Thursday, July 05, 2007

Iraq: another update.

Yesterday, on the Grand Fourth, our illustrious "war" scoundrel sought refuge in patriotism in front of a captive audience of National Guardsmen at a base Martinsburg W. Va. After disgracing himself and his office earlier this week by giving one of the cronies who helped him lie us into the Iraq war a get-out-of-jail-free-pass -- in one of the most bold-faced political pay-offs in history -- he had to change the subject -- and quick.

George W. Bush and the exalted oligarchy he rolls with may not have to play by the rules but, from the assembled citizen-soldiers he was speaking to, he demanded: "More patience, more courage, more sacrifice."

Because we're almost there: General Fil said just the other day that after four years and 3,588 dead Americans, we control almost 50 % of Baghdad. And even better than that, those fractious Iraqi politicians are about to get around to passing the oil bill.

Not that oil is what the war has been about all along-- "Do not destroy oil wells" -- but, it just so happens the most important benchmark the White House wants to see met is a law splitting up the oil money between the various Iraqi ethnic groups and -- most importantly -- the multinational oil companies.

It doesn't look like it's going to happen, though. Al-Maliki may have rammed the proposal through his watered down cabinet, but that doesn't mean it's going to fly in the parliament -- even if they could ever get a quorum: 44 Sunni members are sitting out over a dispute about the speaker of parliament and a group of Muqtada's Shiites are also absent.

And, as if that weren't bad enough . . .

The LA Times reports:

"An influential group of Sunni Muslim clerics, the Association of Muslim Scholars, joined the fray surrounding the oil bill yesterday by issuing a religious edict, forbidding legislators from voting for it.' Whoever does so will be exposed by God's wrath and will have committed a crime of collaboration with the enemy,' said a statement from the group."

I'm sure they'll get it all worked out before they go on a month long vacation at the end of the month, right? W says: "I know it's a tough fight," but he'll also be in Crawford during the month of August working on his handicap and pulling some weeds, so just have patience and keep sacrificing.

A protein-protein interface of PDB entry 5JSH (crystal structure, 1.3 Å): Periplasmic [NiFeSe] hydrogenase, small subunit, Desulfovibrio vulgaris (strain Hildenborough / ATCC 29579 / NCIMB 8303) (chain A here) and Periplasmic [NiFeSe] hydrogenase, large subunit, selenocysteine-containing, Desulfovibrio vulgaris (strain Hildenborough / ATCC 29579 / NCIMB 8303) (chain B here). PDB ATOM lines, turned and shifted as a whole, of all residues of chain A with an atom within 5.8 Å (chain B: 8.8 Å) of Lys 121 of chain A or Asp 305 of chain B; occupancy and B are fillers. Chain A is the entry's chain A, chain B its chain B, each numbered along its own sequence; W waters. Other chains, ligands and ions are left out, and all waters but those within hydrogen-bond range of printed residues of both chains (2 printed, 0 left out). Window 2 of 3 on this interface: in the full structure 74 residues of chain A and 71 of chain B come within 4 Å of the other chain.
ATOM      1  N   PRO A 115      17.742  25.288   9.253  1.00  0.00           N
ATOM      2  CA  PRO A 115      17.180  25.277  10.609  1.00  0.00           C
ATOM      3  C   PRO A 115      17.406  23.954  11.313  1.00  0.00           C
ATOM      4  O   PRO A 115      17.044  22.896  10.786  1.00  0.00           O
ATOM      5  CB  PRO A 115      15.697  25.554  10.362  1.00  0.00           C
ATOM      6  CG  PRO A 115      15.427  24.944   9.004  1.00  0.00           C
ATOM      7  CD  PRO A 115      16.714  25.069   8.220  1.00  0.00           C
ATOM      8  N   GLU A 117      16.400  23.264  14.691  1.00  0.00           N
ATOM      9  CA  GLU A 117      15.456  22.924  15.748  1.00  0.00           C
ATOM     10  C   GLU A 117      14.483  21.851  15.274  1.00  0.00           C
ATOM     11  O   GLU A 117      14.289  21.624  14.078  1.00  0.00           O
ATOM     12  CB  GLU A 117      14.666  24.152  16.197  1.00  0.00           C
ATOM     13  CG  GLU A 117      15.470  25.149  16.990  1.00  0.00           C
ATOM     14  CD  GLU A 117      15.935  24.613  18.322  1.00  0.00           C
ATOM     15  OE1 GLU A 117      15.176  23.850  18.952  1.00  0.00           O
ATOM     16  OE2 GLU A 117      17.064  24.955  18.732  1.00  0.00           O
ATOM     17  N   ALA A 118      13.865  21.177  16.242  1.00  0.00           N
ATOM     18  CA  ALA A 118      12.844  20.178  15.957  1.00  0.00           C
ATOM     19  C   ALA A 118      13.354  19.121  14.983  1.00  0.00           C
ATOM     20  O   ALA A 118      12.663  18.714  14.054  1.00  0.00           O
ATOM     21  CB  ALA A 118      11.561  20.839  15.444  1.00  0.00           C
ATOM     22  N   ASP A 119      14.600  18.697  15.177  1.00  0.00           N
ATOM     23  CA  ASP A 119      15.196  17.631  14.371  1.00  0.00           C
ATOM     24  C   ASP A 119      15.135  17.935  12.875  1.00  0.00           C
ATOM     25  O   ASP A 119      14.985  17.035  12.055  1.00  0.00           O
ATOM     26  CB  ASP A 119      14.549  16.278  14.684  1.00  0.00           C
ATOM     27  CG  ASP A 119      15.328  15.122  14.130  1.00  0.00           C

Concord, Lexington and Baghdad:

W., always the optimist says, 'don't worry, be happy': Being such an avid student of history W. draws on the American experience during the revolution: "It's not easy to stand united. We learned that lesson during our own nation's history, and we're seeing that in Iraq today."

Yes, it's just like 1776 all over again.

The AP reports that: "Bush compared the citizen-soldiers of the Continental Army who traded pitchforks for muskets to the guardsmen and other military personnel fighting today."

In reality, the Continentals of the Revolution showed more similarities to the Iraqi insurgents. In his excellent "Origins of the American Revolution," John C. Miller writes:

"The very extent of the colonies was believed to make impossible any conquest by the British army. Although the British might gain a foothold, they could not hold down the country as the American army adopted the Indian method of fighting. 'I think it will be best to let our Enemies land without opposition,' said a colonial strategist, 'and we can bush fight them and cut off their Officers very easily, and in this way subdue them with very little loss.'

Alexander Hamilton advised Americans to avoid a pitched battle: 'It will be better policy,' he said 'to harass and exhaust the soldiery by frequent skirmishes and incursions.' [I don't know, that sounds a little like terrorist talk to me, better keep an eye on that Hamilton character.]

A common complaint of British generals was that the Americans would come out and fight like men. Sound familiar?

Diyala, all over but for the shouting?

In any case, the fight in Diyala Province seems to be in the mopping up phase at this point.

The NYT reported recently:

"Maj. Gen. Abdul Karim al-Rubaie, the Iraqi commander of operation in Diyala, said the coalition and Iraqi forces had made significant advances during the recent large-scale operation to clear al-Qaeda from Baqubah. 'Life has gradually started to go back to normality in these areas, and residents are happy with the military operations,'" al-Rubaie says. [See, shake and bake does work.]

In news from further south, however, where we're fighting the Shiites (Not al-Qaeda):

"American F-16s bombed buildings in Diwaniya after insurgents launched 75 rockets and mortar shells at a coalition base. Iraqi officials said the jets killed 10 civilians, including women and children, wounded 30 others and damaged several houses."

The US military said they "targeted and bombed insurgent launch sites" and blamed the insurgents for using civilians as human shields. Of course, in the case of the 3 American soldiers charged with allegedly killing 3 Iraqi civilians in Iskandariya and leaving weapons near their bodies to make it look like they were insurgents; that was on purpose. I'm not sure the Iraqis are willing to make the distinction between the two types of civilian killings at this late date.

In any case . . . back in Diwaniya:

"The strike led to a protest march by residents, some of whom opened fire on a government building, leading to an exchange in which a 17-year old demonstrator and two security guards were killed."

It's getting more and more difficult to tell the residents from the insurgents these days. That's the problem with occupations, isn't it?


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